Are you trying to improve your credit score? I don’t have much use for credit scores these days. Except for the occasional store card we open to save on a big purchase, I figure my credit score is largely irrelevant.
Having said that, I also do not go out of my way to earn a bad FICO score, since credit scores are still used for things like qualifying for a mortgage and determining insurance rates.
It wasn’t long ago my credit score suffered from too much outstanding debt, a collections item (thanks to an old issue with a cell phone provider), and a number of other factors.
I made it a point to learn what it would take to raise my score, but honestly most of the improvement has been a natural byproduct of our focus on reducing debt and avoiding new credit cards.
A 9-Step Plan To Improve Your Credit Score
1. Stop applying for new accounts. Each time a potential credit supplier inquires your credit file it can be detrimental to your FICO score. Opening new accounts also lowers the average age of your overall credit file, which also counts against you.
2. Continue to pay your bills on time. Roughly one-third of your credit score is derived from payment activity. And it takes seven years for collection items to drop off.
3. Clean up credit report blemishes by paying them off. Even if you have a collections item reported on your credit report, it is better to have a paid for collections item than one that is still outstanding.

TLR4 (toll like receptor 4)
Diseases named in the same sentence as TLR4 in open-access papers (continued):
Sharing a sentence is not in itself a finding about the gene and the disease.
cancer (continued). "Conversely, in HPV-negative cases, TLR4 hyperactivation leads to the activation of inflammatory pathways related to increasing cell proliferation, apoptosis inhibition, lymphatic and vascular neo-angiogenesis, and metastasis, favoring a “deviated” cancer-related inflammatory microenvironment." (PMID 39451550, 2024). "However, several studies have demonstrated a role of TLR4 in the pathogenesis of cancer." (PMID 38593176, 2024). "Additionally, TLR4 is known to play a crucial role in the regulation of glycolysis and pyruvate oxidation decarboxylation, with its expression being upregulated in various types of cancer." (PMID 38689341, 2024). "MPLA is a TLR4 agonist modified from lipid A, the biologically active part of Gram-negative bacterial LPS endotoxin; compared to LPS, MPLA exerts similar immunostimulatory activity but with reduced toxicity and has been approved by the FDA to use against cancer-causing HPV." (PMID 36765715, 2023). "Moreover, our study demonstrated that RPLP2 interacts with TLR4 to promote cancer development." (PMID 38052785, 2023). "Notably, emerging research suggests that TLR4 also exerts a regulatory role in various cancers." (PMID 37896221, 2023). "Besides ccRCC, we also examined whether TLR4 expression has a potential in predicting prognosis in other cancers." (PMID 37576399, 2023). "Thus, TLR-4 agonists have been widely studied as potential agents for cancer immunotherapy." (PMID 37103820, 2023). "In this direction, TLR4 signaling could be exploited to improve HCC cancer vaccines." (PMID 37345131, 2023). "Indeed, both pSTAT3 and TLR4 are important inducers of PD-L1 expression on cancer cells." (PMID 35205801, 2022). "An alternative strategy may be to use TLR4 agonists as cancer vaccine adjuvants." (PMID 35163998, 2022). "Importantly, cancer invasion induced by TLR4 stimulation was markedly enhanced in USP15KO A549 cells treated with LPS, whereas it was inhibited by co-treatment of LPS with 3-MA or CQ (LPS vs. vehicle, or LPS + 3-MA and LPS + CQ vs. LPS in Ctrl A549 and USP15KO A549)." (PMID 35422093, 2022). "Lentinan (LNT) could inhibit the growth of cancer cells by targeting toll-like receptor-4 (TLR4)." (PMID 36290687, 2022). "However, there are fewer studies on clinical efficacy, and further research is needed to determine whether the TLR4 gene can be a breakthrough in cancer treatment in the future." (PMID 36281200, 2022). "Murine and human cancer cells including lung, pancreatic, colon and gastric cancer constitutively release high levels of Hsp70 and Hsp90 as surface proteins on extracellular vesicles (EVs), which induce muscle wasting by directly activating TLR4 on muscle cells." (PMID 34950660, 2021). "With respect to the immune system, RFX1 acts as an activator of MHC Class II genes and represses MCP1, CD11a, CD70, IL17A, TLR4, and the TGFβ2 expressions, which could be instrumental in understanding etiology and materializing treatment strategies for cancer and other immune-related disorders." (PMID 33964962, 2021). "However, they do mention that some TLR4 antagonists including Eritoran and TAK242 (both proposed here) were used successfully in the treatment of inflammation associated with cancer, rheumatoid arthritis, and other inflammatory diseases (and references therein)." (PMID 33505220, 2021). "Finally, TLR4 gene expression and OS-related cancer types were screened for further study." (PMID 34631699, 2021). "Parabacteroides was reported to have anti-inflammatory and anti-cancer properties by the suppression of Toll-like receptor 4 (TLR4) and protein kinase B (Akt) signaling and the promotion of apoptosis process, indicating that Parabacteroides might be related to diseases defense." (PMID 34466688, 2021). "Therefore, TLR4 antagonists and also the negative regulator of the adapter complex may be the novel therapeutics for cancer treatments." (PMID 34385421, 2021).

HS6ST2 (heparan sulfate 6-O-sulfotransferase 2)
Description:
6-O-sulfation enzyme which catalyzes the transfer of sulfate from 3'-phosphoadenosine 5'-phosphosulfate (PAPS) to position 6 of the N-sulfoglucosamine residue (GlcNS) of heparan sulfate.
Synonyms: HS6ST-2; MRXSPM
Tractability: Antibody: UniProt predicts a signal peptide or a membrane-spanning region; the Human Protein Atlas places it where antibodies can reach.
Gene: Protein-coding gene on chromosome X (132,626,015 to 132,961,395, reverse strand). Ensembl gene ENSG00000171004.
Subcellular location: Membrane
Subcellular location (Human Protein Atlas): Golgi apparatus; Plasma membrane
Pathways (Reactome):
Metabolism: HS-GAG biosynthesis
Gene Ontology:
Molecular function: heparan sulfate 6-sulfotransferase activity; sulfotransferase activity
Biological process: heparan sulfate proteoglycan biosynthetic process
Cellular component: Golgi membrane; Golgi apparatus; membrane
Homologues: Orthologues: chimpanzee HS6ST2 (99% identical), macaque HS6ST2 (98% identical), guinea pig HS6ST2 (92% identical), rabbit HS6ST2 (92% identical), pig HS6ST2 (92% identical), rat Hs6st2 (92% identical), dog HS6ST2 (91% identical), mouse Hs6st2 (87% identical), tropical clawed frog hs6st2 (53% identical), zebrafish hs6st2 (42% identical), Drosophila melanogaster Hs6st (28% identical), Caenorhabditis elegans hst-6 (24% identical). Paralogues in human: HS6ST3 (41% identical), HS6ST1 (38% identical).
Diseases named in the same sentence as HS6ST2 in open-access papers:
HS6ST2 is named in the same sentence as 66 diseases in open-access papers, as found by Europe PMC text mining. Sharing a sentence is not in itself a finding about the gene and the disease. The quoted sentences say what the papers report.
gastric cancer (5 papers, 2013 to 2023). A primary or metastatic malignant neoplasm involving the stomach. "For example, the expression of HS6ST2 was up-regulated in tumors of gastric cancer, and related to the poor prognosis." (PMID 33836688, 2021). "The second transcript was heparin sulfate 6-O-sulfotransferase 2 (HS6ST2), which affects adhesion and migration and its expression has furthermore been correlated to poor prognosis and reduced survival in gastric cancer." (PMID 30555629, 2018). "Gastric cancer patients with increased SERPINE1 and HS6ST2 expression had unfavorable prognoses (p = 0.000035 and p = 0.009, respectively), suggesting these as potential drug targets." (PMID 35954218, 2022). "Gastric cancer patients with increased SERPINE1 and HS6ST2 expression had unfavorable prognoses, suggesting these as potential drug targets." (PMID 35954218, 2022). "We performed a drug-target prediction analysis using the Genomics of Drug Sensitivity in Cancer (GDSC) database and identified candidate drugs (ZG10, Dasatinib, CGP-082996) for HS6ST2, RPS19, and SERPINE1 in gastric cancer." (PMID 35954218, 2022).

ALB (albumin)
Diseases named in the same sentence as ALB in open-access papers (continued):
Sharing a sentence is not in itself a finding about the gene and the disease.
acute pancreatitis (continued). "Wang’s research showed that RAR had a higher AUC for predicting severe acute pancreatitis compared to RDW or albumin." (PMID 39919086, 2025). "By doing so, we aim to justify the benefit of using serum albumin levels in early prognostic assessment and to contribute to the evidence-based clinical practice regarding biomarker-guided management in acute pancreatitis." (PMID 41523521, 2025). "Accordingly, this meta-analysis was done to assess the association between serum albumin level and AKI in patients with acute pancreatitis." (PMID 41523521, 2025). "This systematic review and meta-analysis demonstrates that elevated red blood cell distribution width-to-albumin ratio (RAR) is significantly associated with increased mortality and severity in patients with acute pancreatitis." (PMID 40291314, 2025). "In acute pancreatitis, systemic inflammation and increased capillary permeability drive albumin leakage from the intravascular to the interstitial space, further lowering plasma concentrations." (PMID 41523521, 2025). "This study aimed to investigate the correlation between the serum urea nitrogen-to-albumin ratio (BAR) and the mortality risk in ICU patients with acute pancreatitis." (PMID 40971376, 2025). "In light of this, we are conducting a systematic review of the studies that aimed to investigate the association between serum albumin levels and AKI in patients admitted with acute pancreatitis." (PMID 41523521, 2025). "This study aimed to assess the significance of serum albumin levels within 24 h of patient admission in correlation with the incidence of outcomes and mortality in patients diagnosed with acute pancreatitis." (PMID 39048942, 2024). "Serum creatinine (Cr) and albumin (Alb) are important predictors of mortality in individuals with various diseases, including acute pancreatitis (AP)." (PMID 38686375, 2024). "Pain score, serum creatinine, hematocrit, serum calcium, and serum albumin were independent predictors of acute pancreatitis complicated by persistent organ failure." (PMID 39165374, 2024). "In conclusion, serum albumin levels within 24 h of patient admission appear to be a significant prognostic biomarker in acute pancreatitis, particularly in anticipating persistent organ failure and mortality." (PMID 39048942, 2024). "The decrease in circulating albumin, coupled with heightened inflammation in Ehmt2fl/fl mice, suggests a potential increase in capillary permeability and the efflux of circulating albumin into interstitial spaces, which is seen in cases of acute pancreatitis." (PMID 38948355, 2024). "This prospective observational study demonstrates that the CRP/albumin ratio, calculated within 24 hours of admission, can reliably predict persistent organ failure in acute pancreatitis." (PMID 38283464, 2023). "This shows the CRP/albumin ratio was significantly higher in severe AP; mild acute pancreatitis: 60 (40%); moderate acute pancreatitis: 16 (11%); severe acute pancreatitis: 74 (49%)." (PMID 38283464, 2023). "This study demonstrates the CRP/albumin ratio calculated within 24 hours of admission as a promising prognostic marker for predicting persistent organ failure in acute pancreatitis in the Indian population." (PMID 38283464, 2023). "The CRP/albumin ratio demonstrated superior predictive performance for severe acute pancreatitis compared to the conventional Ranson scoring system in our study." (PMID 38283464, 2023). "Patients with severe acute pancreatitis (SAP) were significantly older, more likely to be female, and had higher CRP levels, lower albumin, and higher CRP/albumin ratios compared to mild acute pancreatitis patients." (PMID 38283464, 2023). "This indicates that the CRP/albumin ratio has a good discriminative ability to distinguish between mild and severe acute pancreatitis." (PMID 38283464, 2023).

By canceling your account you effectively remove that available credit from the equation, causing your credit utilization ratio to go higher and your credit score to go lower.
5. Aim to keep credit balances at less than 30% of credit limit. Maxed out credit cards are a sign of elevated risk and are viewed negatively when calculating credit scores.
6. Maintain different types of credit accounts. While I would not go out and get a mortgage or car loan just to satisfy this requirement, it is generally a good idea to have a mix of credit types to improve your credit score.
7. Check your credit report twice a year. I like to check my credit reports every six months to look for items reported in error. If you find a mistake, follow the credit reporting agency’s requirements for disputing the erroneous item.
8. Consider timing of balance pay offs when applying for mortgage. I do still maintain a credit card, but I pay it off every month. Because balances are reported to the credit reporting agencies monthly and are essentially a snapshot in time, it might look like I carry a high balance.
Before making a large purchase such as a mortgage it is a good idea to avoid spending on credit cards.
9. Consolidate revolving debts with an installment loan. Tread carefully here. The absolute worst thing you can do is consolidate your debts with a loan and then run up each of those accounts again.
Not only will this tactic not improve your credit score, but you will usually end up deeper in debt.